A new groundbreaking measurement made by the Solar Orbiter spacecraft and the Parker Solar probe brings scientists closer than ever to solving a longstanding mystery surrounding the sun. Oddly enough, our host star's atmosphere, or corona, is staggeringly hotter than the solar surface despite being further away from the obvious source of the sun’s heat — and this is a puzzle that has troubled physicists for about 65 years.
The collaboration between these two instruments was made possible when the Solar Orbiter, operated by the European Space Agency (ESA) performed some space-based gymnastics. These maneuvers allowed the spacecraft to observe the sun and NASA’s Parker Solar Probe at the same time. Ultimately, that allowed for simultaneous solar observations between the two, which together indicated that turbulence is likely heating the solar corona to incredible temperatures.
"The ability to use both Solar Orbiter and Parker Solar Probe has really opened up an entirely new dimension in this research," Gary Zank, co-author of a study on the results and a researcher at the University of Alabama in Huntsville, said in a statement.
This team-up could finally solve the so-called "coronal heating mystery," which revolves around that heat discrepancy between the corona, made of wispy and nebulous electrically charged gas called plasma, and the sun’s surface, or photosphere.
What is the coronal heating mystery?
The corona can reach temperatures as great as 1.8 million degrees Fahrenheit (1,000,000 degrees Celsius), while 1,000 miles below it, the photosphere only reaches temperatures of around 10,800 degrees Fahrenheit (6,000 degrees Celsius).
That is a troubling fact because the sun’s core, where the nuclear fusion of hydrogen to helium occurs, is where the vast majority of the sun’s heat comes from. This is like air about one foot above a campfire being hotter than air one inch away from the flames.
The discrepancy in heat also means there must be another heating mechanism at play directly on the corona. Until now, that mechanism has evaded scientists, but turbulence in the atmosphere of the sun significantly heating coronal plasma has long been considered a plausible explanation. However, that hypothesis had been impossible to investigate with data from one spacecraft.
Satellites can investigate the sun in two ways: they can get up close and personal, making in-situ measurements like NASA’s Parker Solar Probe does, or they can make more remote investigations like the Solar Orbiter. The Solar Orbiter studies the corona from around 26 million miles (42 million kilometers) away from the sun, while the Parker Solar Probe braves the blazing hot plasma of the sun as it passes around 4 million miles (6.4 million km) from the solar surface.
But, there is a trade-off between the two approaches.
Remote sensing can see broad details about the sun, but suffers when it comes to making observations of what physics is at play in coronal plasma. On the other hand, in-situ observations can measure that plasma in greater detail but tend to miss the bigger solar picture.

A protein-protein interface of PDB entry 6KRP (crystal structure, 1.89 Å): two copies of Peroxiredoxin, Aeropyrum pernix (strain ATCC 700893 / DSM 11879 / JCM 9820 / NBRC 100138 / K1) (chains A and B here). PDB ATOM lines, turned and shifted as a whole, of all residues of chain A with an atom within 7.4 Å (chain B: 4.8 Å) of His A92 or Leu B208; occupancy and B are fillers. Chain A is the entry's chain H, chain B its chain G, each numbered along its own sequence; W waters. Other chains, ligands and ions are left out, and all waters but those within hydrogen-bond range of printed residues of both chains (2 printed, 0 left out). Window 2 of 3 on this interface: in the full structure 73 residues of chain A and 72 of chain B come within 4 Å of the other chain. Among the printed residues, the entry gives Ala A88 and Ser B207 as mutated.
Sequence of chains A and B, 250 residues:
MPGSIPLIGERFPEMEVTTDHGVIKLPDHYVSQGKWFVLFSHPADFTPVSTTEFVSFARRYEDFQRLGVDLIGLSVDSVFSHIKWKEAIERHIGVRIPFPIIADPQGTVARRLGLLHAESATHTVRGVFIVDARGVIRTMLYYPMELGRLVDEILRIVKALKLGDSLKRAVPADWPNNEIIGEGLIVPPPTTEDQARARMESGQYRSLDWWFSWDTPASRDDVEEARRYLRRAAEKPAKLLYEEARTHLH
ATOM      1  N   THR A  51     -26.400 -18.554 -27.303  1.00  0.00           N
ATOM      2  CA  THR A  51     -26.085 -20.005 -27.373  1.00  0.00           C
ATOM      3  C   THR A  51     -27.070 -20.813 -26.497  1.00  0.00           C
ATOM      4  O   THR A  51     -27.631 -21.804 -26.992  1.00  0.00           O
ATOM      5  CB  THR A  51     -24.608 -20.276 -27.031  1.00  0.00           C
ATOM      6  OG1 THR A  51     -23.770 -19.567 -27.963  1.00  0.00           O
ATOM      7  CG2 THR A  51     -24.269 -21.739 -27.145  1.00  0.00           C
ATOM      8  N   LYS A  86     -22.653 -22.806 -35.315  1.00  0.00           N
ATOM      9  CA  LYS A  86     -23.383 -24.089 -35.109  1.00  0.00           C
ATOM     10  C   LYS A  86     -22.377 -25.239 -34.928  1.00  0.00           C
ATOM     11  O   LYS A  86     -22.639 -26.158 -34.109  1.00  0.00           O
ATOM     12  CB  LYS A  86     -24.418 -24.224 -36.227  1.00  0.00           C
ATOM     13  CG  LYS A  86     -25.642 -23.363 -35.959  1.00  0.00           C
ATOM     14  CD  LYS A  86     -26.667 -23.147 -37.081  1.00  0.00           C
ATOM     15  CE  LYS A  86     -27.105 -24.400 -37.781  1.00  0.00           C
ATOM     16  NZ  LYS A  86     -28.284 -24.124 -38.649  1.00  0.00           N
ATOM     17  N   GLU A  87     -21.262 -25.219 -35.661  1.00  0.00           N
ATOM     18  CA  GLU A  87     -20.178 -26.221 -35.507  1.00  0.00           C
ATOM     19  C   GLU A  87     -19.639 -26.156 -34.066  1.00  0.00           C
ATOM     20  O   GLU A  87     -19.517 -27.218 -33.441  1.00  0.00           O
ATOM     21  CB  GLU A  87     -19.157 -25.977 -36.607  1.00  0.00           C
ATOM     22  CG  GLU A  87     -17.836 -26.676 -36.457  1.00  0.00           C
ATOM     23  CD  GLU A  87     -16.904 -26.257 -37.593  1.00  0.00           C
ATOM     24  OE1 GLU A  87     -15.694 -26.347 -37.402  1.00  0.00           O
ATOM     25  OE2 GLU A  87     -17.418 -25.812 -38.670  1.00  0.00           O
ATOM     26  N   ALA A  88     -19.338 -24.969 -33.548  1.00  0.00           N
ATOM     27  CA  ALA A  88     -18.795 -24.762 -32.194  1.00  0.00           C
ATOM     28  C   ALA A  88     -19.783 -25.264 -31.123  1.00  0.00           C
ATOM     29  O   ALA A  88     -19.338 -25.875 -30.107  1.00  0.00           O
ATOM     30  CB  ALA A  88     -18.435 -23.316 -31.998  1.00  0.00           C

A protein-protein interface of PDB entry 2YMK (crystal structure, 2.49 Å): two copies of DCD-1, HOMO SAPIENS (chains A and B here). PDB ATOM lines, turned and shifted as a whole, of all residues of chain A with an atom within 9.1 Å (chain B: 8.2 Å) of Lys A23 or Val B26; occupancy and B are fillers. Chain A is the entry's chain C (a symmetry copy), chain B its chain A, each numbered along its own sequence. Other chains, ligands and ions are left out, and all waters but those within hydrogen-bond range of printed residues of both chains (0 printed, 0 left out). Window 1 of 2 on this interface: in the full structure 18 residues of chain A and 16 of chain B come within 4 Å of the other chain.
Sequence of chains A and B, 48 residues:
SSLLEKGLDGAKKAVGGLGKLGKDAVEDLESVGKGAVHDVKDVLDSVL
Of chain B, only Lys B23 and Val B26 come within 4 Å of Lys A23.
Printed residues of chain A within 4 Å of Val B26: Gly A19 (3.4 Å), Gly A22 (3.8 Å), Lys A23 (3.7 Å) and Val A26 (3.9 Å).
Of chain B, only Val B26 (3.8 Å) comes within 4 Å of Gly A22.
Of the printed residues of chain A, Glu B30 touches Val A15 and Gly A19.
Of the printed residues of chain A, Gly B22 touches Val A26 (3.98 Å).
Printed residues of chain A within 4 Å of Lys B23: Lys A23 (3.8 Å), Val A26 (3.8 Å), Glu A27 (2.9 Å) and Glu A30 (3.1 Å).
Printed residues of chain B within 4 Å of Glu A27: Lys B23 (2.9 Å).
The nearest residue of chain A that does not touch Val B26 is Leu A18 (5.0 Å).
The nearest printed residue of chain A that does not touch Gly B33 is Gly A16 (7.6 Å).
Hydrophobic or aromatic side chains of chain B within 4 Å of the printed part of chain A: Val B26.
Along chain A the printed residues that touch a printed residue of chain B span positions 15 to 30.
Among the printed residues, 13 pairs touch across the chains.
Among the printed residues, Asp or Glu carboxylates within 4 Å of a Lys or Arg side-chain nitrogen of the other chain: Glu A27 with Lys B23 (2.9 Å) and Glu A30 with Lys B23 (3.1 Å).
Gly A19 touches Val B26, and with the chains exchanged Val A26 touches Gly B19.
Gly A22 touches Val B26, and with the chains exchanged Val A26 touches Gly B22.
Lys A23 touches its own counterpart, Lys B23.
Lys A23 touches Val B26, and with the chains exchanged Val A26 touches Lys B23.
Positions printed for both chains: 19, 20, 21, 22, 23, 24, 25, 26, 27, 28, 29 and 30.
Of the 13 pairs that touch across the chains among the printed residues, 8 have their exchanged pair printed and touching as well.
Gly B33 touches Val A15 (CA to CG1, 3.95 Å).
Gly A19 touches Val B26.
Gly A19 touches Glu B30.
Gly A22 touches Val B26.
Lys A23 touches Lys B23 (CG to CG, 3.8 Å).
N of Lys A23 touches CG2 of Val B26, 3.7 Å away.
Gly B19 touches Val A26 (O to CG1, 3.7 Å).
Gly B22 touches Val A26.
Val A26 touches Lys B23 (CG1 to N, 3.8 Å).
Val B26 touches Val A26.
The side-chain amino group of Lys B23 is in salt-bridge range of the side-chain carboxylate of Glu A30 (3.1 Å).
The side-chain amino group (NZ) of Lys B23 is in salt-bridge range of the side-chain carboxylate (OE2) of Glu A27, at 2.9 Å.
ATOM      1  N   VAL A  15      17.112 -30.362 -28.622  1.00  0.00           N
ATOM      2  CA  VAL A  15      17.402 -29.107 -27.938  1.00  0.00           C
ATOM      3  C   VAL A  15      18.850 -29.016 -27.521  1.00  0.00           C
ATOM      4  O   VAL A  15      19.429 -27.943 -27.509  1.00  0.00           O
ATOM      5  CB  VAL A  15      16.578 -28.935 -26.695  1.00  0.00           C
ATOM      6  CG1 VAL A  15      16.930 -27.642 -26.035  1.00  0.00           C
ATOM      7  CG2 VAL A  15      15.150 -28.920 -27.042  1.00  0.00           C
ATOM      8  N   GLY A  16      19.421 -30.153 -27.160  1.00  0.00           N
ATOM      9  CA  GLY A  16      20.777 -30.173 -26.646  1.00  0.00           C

That means uniting the large-scale measurements of events on the sun from the Solar Orbiter with the detailed observations of the same phenomenon by the Parker Solar Probe could present us with the total picture of the sun with all intricate details filled in — the best of both worlds.
This isn’t as straightforward as it sounds, however. To facilitate this team-up, the Parker Solar Probe would have to be within the field of view of one of the Solar Orbiter’s instruments as the two observe the sun from their relative positions.
How scientists achieved the 'best of both worlds' to potentially solve a solar mystery
A team of astronomers, including Italian National Institute for Astrophysics (INAF) researcher Daniele Telloni, discovered that on June 1, 2022, the two solar observatories would be within touching distance of the desired orbital configuration to engage in such a team-up.
As the Solar Orbiter would be looking at the sun, the Parker Solar Probe would be just off to the side, only a little bit out of view of the ESA spacecraft’s Metis instrument — a device called a "coronagraph" that blocks out light from the photosphere to image the corona and is ideal for large-scale, distant observations.
To perfectly line up the two spacecraft and get the Parker Solar Probe in view of Metis, the Solar Orbiter performed a 45-degree roll and was then pointed slightly away from the sun.
The data that was collected as a result of this well-planned maneuver authorized by the spacecraft’s operation team paid off, revealing turbulence that could indeed be transferring energy in the way solar physicists had theoretically predicted would be causing coronal heating.
The turbulence drives coronal heating in a way that is similar to what happens when coffee is stirred here on Earth. Energy is transferred to smaller scales by random movements in a fluid or gas — coffee and plasma — and this converts that energy to heat. In the case of the corona, plasma is magnetized, and that means stored magnetic energy can also be converted to heat.
The transfer of magnetic and movement or kinetic energy from larger to smaller scales is the very essence of this turbulence, and at the smallest scales, it allows the fluctuations to interact with individual particles, mostly positively charged protons, heating them.
That isn’t to say the mystery of coronal heating is "case closed," however. Solar scientists still need to confirm the mechanism that has been hinted at by these results and by the collaboration between the Parker Solar Probe and the Solar Orbiter.
"This is a scientific first. This work represents a significant step forward in solving the coronal heating problem," Solar Orbiter Project Scientist Daniel Müller said.
The team’s research was published on Thursday (Sept. 14) in the Astrophysical Journal Letters.